openSUSE 11.0 has been one of the most anticipated distributions of the 2008 release season. In terms of innovation, openSUSE is perhaps the most ambitious of all the highly popular Linux distros so far this year. Since its 10.0 release to the open source world in 2006, openSUSE has experienced its share of ups and downs, not the least of which has been questionable quality assurance on final releases. What will the 11.0 release bring to the Linux scene?
bbc.co.uk: Sixty years ago the "modern computer" was born in a lab in Manchester. The Small Scale Experimental Machine, or "Baby", was the first to contain memory which could store a program.
computerworld.com.au: A team of experts and students from NICTA and the University of NSW have won first place in a major international technology competition for developing a robotically operated, computer-driven clarinet that runs on Linux.
ostatic.com: Space agencies were some of the first places you could find open source software "in the wild". Being natural early adopters, cash-strapped and very inquisitive they naturally took to the concept.
linux.com: Com One's Phoenix Wi-Fi radio is a home music appliance built on an embedded Linux foundation. Phoenix lets you stream music or play podcasts as easily as you can listen to a car radio, once you tell it what you want to hear. Its ability to play Internet radio is nice -- but is it worth its price?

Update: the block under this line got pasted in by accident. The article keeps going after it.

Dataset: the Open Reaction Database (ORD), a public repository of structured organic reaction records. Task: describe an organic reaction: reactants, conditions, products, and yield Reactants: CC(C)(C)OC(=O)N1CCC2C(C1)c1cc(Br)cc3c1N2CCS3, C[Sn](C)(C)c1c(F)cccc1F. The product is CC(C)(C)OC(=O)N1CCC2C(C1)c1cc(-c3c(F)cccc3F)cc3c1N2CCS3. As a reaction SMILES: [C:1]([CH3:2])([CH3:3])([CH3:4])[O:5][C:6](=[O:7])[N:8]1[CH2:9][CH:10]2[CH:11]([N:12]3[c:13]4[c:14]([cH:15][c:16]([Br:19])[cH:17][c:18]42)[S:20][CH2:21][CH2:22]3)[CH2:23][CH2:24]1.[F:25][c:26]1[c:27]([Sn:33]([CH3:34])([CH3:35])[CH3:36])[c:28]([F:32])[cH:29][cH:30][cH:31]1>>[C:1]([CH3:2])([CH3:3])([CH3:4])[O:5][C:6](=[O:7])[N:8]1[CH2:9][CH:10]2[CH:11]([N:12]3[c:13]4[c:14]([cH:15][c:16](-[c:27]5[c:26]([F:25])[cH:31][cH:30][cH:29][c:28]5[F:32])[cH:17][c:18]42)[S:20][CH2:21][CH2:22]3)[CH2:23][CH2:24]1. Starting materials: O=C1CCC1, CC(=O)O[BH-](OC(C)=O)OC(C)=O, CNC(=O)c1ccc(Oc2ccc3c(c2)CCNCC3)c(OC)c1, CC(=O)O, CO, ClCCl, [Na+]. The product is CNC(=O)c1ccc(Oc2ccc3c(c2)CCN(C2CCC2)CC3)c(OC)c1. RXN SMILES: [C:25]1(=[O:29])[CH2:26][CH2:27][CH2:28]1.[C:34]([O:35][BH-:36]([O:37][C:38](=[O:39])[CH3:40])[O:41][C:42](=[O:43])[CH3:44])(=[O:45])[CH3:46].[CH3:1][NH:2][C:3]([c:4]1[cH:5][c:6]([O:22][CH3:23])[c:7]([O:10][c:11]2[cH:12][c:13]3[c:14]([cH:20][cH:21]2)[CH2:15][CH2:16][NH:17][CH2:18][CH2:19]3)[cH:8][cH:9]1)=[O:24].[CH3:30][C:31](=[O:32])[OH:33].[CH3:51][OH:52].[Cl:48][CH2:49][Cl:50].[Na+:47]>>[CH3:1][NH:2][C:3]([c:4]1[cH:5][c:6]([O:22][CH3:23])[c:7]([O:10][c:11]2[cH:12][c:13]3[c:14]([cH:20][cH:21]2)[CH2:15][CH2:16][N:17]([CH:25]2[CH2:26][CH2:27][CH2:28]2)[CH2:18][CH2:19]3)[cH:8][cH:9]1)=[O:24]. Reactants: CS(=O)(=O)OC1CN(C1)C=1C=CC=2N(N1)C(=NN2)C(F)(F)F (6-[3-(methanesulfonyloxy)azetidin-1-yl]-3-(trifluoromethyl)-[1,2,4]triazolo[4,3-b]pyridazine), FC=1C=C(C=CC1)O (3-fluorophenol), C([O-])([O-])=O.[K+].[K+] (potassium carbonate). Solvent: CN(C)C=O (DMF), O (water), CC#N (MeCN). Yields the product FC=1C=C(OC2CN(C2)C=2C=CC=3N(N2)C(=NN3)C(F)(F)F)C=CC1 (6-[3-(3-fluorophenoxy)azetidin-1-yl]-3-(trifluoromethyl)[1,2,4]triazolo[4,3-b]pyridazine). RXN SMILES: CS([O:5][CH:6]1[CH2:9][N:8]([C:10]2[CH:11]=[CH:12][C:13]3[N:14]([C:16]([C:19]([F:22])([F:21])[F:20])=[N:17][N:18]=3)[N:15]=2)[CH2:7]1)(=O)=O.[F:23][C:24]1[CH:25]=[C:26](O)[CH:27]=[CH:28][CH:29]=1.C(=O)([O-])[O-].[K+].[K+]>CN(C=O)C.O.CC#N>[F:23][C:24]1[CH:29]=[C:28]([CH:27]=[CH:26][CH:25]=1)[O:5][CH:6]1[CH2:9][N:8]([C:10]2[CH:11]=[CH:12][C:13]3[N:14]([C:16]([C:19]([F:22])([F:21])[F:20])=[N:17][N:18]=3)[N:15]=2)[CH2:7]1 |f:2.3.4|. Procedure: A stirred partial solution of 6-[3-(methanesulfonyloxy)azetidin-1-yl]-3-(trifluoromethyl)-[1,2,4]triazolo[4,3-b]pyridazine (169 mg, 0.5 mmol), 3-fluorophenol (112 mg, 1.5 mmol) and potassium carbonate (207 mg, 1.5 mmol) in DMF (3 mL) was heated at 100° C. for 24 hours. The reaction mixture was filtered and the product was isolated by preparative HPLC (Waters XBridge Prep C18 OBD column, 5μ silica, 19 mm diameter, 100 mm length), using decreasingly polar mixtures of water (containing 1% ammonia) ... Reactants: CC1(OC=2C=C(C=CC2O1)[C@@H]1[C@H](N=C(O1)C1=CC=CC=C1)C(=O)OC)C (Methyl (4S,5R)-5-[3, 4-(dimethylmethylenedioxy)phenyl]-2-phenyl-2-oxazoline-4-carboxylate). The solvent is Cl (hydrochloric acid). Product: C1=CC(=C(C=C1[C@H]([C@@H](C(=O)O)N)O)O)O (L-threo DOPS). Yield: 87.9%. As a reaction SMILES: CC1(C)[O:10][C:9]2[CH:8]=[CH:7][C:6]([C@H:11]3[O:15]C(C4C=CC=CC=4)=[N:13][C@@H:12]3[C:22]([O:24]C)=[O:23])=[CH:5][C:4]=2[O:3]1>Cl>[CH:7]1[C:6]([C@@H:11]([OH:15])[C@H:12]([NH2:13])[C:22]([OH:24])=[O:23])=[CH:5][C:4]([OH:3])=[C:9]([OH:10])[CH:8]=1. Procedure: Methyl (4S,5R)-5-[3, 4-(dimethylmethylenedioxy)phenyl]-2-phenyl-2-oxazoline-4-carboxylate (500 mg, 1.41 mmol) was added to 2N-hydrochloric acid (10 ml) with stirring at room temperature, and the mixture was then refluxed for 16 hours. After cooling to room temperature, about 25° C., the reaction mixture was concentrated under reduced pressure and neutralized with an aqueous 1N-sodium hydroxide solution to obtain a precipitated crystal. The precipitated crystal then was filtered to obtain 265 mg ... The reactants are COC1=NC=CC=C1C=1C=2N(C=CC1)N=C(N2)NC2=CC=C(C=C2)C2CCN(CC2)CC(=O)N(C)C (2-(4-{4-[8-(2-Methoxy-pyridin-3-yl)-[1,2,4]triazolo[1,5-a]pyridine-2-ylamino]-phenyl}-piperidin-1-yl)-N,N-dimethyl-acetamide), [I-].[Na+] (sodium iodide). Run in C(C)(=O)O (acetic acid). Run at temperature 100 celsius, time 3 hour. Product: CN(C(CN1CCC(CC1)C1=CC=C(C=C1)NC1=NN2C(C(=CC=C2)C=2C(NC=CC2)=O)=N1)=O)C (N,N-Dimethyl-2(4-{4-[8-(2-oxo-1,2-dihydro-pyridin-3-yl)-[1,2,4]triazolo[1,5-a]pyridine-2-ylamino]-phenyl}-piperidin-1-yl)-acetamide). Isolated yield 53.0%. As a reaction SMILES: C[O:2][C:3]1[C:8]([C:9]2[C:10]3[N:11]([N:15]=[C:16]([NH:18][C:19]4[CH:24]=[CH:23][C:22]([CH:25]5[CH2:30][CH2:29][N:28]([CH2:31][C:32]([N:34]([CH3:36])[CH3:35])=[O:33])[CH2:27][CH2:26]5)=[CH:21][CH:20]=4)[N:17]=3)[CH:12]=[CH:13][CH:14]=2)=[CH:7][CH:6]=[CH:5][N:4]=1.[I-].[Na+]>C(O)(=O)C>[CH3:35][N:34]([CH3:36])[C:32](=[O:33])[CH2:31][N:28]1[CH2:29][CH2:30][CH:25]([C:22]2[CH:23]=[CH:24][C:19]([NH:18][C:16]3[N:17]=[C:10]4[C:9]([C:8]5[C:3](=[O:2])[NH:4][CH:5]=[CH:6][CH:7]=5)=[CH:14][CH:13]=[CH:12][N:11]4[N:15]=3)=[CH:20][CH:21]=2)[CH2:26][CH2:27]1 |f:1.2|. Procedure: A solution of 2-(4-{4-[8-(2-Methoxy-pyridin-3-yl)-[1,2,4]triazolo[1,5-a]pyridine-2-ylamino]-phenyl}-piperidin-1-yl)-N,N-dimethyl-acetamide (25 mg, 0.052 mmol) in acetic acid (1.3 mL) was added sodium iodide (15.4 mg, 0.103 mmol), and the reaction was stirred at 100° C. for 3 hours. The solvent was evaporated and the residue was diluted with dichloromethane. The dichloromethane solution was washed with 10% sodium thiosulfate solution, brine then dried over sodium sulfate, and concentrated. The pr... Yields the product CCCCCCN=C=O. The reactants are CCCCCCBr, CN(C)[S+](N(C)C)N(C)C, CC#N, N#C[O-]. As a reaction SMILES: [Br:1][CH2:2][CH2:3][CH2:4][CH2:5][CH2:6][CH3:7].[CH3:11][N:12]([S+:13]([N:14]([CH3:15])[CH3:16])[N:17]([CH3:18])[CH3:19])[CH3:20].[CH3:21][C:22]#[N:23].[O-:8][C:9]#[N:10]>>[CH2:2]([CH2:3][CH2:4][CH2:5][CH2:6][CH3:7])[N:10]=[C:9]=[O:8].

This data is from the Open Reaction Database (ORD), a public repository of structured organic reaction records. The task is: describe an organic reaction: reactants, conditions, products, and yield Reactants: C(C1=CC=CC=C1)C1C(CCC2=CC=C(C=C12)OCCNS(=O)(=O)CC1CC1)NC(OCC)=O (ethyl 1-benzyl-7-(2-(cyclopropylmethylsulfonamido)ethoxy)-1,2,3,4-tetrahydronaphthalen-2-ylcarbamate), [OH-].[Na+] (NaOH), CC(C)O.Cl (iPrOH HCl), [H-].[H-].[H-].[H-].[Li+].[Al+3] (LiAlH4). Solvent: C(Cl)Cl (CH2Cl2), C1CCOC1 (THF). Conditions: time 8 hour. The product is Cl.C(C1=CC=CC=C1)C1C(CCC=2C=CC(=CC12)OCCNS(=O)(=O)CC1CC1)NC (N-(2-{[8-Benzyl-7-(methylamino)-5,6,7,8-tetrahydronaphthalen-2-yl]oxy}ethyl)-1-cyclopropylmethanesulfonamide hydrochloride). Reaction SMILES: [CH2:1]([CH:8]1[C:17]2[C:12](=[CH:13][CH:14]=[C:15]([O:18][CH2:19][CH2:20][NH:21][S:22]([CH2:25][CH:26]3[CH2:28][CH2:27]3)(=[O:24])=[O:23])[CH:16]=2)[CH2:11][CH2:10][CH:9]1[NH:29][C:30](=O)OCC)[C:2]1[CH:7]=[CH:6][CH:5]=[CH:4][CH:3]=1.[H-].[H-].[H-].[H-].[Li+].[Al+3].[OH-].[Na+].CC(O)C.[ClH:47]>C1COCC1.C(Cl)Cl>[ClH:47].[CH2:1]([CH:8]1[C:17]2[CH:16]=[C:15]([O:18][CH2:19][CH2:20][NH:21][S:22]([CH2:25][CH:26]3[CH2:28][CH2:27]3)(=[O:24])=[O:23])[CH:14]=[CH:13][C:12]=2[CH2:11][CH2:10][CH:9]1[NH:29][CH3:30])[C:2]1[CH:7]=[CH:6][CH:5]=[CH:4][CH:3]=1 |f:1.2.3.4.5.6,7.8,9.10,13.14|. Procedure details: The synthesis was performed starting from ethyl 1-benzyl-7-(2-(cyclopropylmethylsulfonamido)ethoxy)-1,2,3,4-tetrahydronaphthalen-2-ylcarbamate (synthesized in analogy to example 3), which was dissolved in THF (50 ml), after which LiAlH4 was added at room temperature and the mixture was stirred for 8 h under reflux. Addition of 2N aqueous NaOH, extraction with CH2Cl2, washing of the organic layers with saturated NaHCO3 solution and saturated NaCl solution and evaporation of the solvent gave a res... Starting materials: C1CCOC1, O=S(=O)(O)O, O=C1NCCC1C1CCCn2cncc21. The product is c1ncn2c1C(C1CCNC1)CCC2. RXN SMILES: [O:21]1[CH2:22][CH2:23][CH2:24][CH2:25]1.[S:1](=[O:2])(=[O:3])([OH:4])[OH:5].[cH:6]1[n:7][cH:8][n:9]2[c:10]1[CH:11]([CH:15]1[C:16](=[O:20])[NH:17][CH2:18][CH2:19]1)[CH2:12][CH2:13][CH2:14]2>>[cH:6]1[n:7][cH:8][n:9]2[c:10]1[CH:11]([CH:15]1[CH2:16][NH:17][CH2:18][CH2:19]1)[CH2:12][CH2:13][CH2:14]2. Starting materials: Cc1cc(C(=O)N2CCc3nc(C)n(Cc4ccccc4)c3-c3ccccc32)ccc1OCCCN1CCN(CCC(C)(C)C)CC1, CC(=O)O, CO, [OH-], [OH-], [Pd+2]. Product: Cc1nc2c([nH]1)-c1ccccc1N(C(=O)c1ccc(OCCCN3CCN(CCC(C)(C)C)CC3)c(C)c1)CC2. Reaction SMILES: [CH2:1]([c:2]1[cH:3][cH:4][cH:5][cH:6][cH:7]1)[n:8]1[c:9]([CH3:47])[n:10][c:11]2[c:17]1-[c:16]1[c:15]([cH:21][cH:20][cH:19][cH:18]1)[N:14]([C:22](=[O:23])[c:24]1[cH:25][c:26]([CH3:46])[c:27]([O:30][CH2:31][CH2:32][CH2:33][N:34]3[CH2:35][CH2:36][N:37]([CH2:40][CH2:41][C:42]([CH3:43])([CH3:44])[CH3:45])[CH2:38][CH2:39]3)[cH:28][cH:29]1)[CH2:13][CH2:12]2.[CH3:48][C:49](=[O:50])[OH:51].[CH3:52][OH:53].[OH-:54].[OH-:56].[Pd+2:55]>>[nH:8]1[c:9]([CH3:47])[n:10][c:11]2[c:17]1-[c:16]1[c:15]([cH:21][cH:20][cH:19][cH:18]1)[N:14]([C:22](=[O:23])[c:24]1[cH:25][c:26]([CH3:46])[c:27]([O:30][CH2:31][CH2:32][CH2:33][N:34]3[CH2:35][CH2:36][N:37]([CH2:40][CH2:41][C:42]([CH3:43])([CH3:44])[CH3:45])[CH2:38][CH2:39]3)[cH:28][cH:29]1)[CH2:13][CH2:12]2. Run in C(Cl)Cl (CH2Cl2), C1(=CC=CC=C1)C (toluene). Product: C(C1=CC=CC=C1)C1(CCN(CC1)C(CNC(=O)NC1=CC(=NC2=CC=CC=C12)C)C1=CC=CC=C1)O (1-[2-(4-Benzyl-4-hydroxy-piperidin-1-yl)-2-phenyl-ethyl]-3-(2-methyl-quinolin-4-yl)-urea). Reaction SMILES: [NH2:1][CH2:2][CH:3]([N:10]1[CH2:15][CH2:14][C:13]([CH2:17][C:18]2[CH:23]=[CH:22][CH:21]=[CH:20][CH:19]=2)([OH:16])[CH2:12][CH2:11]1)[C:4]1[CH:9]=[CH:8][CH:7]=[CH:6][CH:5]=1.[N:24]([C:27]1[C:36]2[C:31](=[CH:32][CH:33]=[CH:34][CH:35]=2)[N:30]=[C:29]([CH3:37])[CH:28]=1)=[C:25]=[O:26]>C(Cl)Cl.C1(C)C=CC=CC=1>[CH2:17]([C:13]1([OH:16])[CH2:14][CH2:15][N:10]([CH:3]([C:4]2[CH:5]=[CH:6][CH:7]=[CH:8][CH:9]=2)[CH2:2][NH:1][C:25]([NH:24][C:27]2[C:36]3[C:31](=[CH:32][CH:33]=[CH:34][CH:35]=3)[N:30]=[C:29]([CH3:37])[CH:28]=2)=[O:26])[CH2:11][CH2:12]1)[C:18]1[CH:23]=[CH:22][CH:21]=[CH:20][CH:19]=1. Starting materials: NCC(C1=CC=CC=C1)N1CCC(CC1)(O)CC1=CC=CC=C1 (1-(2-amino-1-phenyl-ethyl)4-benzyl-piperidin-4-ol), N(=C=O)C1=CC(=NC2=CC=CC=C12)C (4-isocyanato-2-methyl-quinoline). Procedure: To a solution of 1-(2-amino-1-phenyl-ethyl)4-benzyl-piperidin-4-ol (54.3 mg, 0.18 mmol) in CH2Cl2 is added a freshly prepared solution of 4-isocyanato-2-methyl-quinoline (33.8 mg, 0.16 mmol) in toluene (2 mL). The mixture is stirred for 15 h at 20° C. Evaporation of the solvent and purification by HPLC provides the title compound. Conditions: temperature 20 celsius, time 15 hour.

itwire.com: On the evening of Wednesday, February 20, 2008, the greatest beauty (mid-point) of the total lunar eclipse will occur at approximately 10:26 p.m. Eastern Standard Time (EST) on the east coast of the Americas, 7:26 p.m. Pacific Standard Time (PST) on the west coast, and 03:26 Universal Time (UT).
wired: The Neo1973 is the first physical manifestation of a grand idea -- a new breed of wireless handheld built for the open-source age. Using Linux, it is the first release from the OpenMoko project, a group working to create a fully open source software platform for smartphones, a community-driven alternative to, say, the iPhone.
linuxdevices: Trolltech has discontinued its Linux-based "Greenphone" development platform. Trolltech made a big splash with the Greenphone at LinuxWorld 2006. As the first Linux-based mobile phone with user-modifiable firmware, the phone was designed to provide wireless carriers and third-party application developers real-world target hardware.
OSWeekly: Newsflash for those of you who believe that we lost iPod support - we never had it in the first place. It's true, and frankly, the fact that Apple has decided to make themselves even more isolated in their own world is fine by me.
c|net: This gallery showcases several 1970s-era machines from Steven Stengel's vintage computer collection. Stengel has graciously allowed CNET to republish his photos and descriptions. The Model 5100 is IBM's first microcomputer (not a mainframe) and is also considered the world's first portable computer.